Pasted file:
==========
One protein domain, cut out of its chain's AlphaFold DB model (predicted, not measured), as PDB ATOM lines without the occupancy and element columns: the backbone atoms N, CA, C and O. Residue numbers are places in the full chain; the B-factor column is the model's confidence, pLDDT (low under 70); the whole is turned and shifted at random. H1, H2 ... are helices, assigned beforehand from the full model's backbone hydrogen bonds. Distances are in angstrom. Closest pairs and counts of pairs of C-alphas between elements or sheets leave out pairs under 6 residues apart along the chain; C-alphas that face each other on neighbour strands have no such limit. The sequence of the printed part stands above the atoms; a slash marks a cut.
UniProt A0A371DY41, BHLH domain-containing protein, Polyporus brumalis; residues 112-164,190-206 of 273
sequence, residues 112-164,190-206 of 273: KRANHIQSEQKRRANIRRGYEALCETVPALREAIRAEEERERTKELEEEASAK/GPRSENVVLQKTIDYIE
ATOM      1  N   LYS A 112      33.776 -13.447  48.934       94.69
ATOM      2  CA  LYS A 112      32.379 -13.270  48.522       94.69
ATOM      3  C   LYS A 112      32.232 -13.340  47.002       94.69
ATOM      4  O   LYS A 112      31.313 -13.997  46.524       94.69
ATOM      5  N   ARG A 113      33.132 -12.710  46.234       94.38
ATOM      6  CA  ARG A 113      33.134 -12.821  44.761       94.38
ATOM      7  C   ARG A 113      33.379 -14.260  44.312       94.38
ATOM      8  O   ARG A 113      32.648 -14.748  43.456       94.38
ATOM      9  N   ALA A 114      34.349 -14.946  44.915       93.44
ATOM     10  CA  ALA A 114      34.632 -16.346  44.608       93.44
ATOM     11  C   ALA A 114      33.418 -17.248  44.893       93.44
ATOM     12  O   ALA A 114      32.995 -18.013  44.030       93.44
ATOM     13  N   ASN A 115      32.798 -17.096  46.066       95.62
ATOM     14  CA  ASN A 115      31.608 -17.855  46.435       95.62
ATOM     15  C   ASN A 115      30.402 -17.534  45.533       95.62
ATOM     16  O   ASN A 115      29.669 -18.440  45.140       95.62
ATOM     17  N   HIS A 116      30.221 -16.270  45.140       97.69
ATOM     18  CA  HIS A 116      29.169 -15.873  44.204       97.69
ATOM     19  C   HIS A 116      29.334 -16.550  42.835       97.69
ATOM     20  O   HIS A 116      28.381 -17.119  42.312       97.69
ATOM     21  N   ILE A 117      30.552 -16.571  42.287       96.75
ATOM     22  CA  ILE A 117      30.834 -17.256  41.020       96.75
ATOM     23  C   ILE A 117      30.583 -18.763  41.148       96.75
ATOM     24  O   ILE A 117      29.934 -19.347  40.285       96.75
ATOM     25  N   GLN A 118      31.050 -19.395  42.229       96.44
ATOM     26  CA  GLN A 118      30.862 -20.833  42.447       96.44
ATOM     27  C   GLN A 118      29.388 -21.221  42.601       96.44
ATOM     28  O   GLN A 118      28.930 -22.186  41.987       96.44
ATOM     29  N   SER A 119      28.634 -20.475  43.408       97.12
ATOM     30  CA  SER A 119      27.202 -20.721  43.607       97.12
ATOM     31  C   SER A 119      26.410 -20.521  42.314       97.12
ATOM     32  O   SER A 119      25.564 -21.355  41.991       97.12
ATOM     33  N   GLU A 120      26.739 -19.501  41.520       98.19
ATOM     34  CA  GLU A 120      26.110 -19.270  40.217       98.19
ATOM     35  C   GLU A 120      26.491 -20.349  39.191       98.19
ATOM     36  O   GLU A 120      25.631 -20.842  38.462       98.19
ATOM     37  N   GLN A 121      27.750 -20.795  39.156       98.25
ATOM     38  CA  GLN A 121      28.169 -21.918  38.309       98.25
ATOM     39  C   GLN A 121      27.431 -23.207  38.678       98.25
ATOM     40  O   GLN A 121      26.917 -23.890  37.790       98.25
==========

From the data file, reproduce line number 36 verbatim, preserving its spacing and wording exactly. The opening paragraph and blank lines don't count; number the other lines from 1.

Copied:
ATOM     34  CA  GLU A 120      26.110 -19.270  40.217       98.19